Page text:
State officials reply that this system of assigning middlemen to supply businesses allows them to assist vital sectors of Maryland's economy without having to dip into the state's emergency stocks, a special though limited reserve controlled by the state for hardship cases.
"Any with a 'Co.' or an 'Inc.' at the end of his name, I'm very sympathetic to," said Martin I. Caplan, who runs the state program. "these are the guys who keep the economy going and the jobs going. If the [middleman] says he'll take 'em on, that's just fine with me. It doesn't come out of my pocket [emergency stocks]."
After fielding inquiries from The Washington Post last week, Caplan said he plans to discontinue making assignments. "I'm going to send all of these goddamn requests straight to Bob Tomar, courtesy of The Washington Post," he bellowed. "I don't need all this extra work. I'm tired of being a nice guy."
According to state records, Caplan has been especially nice to special interest users in the last two months, routinely approving their undocumented requests for monthly allocations and then sending from letters to middlemen recommending that they supply gasoline at the sought-after level.
The requests come from two sources: firms that satisfied their gasoline needs at service stations until lines started forming and then decided to seek a dependable supply; and firms that had been dealing with middlemen and wanted to increase the mount of gasoline they had been receiving under an old contract.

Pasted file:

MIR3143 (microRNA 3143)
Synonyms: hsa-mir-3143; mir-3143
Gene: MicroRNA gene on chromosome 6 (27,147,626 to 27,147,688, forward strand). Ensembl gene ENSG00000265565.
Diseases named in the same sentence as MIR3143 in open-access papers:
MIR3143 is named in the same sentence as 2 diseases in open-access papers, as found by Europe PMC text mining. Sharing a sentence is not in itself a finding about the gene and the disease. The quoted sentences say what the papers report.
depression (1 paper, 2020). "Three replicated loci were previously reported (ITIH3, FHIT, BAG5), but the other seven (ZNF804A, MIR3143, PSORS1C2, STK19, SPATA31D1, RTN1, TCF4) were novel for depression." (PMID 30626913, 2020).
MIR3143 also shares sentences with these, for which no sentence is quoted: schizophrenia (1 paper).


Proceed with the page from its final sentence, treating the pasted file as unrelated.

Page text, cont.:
Almost all the applications were based on unverified estimates of last year's gasoline consumption, plus unsubstantiated projections of future needs. Firms seeking larger monthly allocations from middlemen often cited as their reason a general increase in business activity or additional gasoline-fueled vehicles.
Caplan confesses skepticism about many of the requests, but says he lacks the staff to investigate them. "Let's face it," he said, "all these guys are guessing. You know that as well as I. Nine of ten times I give 'em what they're asking for. If the jobber is willing to take 'em on, I'm satisfied."
As justification for their requests, many business applicants struck a common chord -- one that would elicit little sympathy from the average motorist. Time after time, the executives complained that the interminable gas lines are idling their workers and slowing down production at costs to the company.
For Caplan, those arguments were more compelling than the plaints of motorists needing gasoline for work because the large firms lose money when they lose time. "Insurance can be sold over the telephone," he explained. "But take a construction company. Try to sell a brick wall over the phone."
The construction industry grabbed the largest share of Caplan's assignments, picking up nearly half his rcommendations since mid-May. Most of the contractors -- builders, excavation firms, electricians and mechanical engineers -- asked for gasoline for their trucks, cranes and other equipment.
One Seat Pleasant contractor, P. W. Parker Inc., received an assignment of 80,700 gallons a year -- at least 15 percent more that the firm bought at pumps last year. In the application, an official said gasoline was needed to fuel the firm's large fleet of vehicles that travel extensively in a day's work.